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April 7, 2020

The SU-100 (Samokhodnaya Ustanovka 100) was a tracked Soviet tank destroyer armed with a massive 100 mm anti-tank gun. The tank originated through the simple need from the Soviet Army for an effective weapon to combat the latest generation of German tanks now being fielded across the Eastern Front during WWII. Soviet engineers responded by developing a new mobile gun platform based around the existing B-34 naval gun utilized on Soviet warships. The SU-100 was used most during the last year of World War II and saw service for many years afterwards with the armies of Soviet allies around the world.


Closely related to the SU-85, the SU-100 incorporated much of its design, revolving around the new D10 100 mm (3.94 in) antitank gun. A well-trained and experienced crew could loose up to six rounds per minute. The SU-100 was developed from the chassis of the T-34 tank replacing the turret with a larger, fixed superstructure that allowed a larger gun to be fitted. The larger cannon was effective, being able to pierce 4.72 in armor at up to 2187 yards and the sloped 3.35 in frontal armor of the German Panther tank at 1640 yards.

Development was conducted under supervision of L. I. Gorlitskiy, chief designer of all medium Soviet self-propelled guns. The work started in February 1944 and the first prototype of the SU-100, “Object 138”, was delivered in March. After testing different models of 100 mm guns, Soviet engineers approved the D-10S gun for mass production. This gun was developed in Constructors Bureau of Artillery Factory No. 9 under the guidance of F. F. Petrov. The gun was installed onto a specially engineered mount that made for a rather complex overall system. 33 x 100mm projectiles were typically carried on a given SU-100 and this was usually divided into a standard issuing of 18 x AP (Armor-Piercing) rounds and 15 x HE/FRAG (High-Explosive / Fragmentation) rounds allowing the SU-100 crew to tackle both “hard” armored and “soft” targets. High-explosive ordnance proved highly effective when engaging concentrations of dug-in troops and light-armored vehicles. Interestingly, no thought was given to arm the SU-100 crew with self-defense machine guns – making her susceptible to both enemy infantry attacks and low-flying aircraft. After the Second World War the 100mm gun was installed on T-54 and T-55 tanks and continued to be used in service forty years after initial development.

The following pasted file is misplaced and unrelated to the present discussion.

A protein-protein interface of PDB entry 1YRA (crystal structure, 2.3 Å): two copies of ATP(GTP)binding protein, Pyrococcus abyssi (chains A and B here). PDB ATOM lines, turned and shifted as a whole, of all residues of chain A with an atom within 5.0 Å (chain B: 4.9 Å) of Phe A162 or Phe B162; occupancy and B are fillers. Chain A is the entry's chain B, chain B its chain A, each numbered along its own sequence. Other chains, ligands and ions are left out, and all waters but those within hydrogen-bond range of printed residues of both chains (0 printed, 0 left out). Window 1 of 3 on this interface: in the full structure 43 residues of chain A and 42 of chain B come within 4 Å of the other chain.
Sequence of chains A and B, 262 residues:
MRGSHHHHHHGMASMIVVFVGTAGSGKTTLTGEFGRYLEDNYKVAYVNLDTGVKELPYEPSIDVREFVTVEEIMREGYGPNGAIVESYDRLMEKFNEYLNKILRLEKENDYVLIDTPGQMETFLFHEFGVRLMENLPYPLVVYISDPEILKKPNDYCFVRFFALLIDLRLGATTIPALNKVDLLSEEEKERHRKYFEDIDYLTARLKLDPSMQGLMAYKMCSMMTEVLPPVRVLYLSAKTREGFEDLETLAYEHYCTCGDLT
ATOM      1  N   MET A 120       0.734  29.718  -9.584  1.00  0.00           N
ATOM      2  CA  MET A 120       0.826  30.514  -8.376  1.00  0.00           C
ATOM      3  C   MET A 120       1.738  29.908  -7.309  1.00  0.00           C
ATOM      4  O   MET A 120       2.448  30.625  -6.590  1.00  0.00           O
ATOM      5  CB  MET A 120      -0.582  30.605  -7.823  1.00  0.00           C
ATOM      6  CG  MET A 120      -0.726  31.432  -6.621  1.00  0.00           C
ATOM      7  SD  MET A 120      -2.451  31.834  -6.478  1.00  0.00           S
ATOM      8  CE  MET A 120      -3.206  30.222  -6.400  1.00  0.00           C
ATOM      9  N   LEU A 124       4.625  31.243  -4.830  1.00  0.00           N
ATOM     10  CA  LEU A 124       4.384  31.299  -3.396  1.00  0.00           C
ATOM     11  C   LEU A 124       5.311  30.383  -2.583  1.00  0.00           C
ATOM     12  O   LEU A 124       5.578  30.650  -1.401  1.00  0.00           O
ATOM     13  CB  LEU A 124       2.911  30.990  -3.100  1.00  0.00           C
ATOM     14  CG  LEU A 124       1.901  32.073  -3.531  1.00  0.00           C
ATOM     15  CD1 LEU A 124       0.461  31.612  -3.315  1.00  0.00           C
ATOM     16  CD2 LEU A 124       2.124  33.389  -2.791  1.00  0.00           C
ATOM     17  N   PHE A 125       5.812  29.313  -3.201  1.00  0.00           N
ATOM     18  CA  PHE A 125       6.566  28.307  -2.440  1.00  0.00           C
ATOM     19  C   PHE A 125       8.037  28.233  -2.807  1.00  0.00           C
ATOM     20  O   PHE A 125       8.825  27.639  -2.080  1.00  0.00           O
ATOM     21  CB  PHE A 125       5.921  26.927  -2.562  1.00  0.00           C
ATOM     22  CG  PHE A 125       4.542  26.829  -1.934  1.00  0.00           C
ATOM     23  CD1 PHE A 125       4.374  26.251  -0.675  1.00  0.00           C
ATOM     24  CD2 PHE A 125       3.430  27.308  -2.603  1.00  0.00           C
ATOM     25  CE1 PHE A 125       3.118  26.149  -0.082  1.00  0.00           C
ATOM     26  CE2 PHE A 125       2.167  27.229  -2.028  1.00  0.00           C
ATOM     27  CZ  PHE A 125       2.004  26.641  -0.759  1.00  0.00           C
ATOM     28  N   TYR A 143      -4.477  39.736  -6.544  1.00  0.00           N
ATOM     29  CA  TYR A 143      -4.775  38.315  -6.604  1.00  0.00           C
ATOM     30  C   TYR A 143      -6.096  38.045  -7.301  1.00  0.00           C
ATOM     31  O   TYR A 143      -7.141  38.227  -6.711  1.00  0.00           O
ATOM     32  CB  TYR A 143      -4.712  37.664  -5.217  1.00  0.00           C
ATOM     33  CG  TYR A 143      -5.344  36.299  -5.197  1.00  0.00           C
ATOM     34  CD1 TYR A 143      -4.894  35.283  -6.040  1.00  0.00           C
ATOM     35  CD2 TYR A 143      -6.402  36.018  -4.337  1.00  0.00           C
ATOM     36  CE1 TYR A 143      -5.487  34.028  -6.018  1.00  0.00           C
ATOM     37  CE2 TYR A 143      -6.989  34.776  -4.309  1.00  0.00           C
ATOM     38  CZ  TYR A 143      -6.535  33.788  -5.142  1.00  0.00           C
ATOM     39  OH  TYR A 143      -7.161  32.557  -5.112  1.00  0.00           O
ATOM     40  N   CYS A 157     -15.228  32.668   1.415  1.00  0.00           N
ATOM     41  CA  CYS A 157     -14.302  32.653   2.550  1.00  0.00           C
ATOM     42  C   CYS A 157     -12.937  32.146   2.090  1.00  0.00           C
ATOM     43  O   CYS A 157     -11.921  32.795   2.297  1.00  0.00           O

The hull of the SU-100 had major improvements over the SU-85; the thickness of the front armour was increased from 1.8” to 3.0”, and the commander’s workplace was made in a small sponson on the right side of the hull; combined with the commander’s cupola this slightly improved the commander’s effectiveness to see the battle scape (barely effective as is). Mass production of the Su-100 began in September 1944. By July 1945, 2,335 SU-100s had been built.

The SU-100 saw extensive service during the last year of the war. It was used en mass in Hungary at the Eastern Front in March 1945. There Soviet forces defeated the German Operation Frühlingserwachen (Operation Spring Awakening) offensive at Lake Balaton (where the last oil reserves for the Axis were located). This was Germany’s last major offensive of WWII. This offensive was referred to in Germany as the Plattensee Offensive and in the Soviet Union as the Balaton Defensive Operation. The battle lasted from March 6th to 15th, 1945.

The vehicle remained in service with the Red Army well after the war; production continued in the Soviet Union until 1947 and into the 1950s in Czechoslovakia. It was withdrawn from Soviet service in 1967 but many vehicles were transferred to reserve stocks. Some still remain in the Russian Army holding facilities.

Many Warsaw Pact countries also used the SU-100, as did Soviet allies such as Egypt, Angola and Cuba. A few SU-100 were delivered to Yugoslavia after the war, under the designation M-44. SU-100s entered service with the People’s Liberation Army (PLA) of China after 1 December 1950 when Soviet forces left Dalian. The armaments in Dalian were sold to China, including 99 SU-100s, 18 IS-2 heavy tanks, and 224 T-34s, with which PLA formed its 1st Mechanized Division. The SU-100 saw service in the fighting that accompanied the 1956 Suez Crisis, in which the Egyptians used SU-100s against Israel’s M4 Sherman tanks. The vehicle was also utilized in the 1967 Six-Day War and the 1973 Yom Kippur War. It was modified slightly to adapt it to the sandy conditions of the Middle East, thus creating the SU-100M variant. Exported SU-100s continued in service until the 1970s, and in some countries, even later. Yugoslavs used them during the civil war; however, due to lack of spare parts they were quickly retired, despite their satisfactory performance. The SU-100 remains in use by the Vietnam People’s Army and the Korean People’s Army Ground Force. Testament to the SU-100’s longevity, in April 2015, a SU-100 self-propelled gun was photographed being used in Yemen as part of the ongoing conflict.

The American Heritage Museum has an expertly restored Su-100 on display in the Battle for Berlin exhibit. We hope you have a chance to see this extraordinary tank when we open again after this virus dissipates. In the mean time, see this great video the Chieftain put together on the SU-100. More posts to come! Check back soon.
Thanks for reading! 

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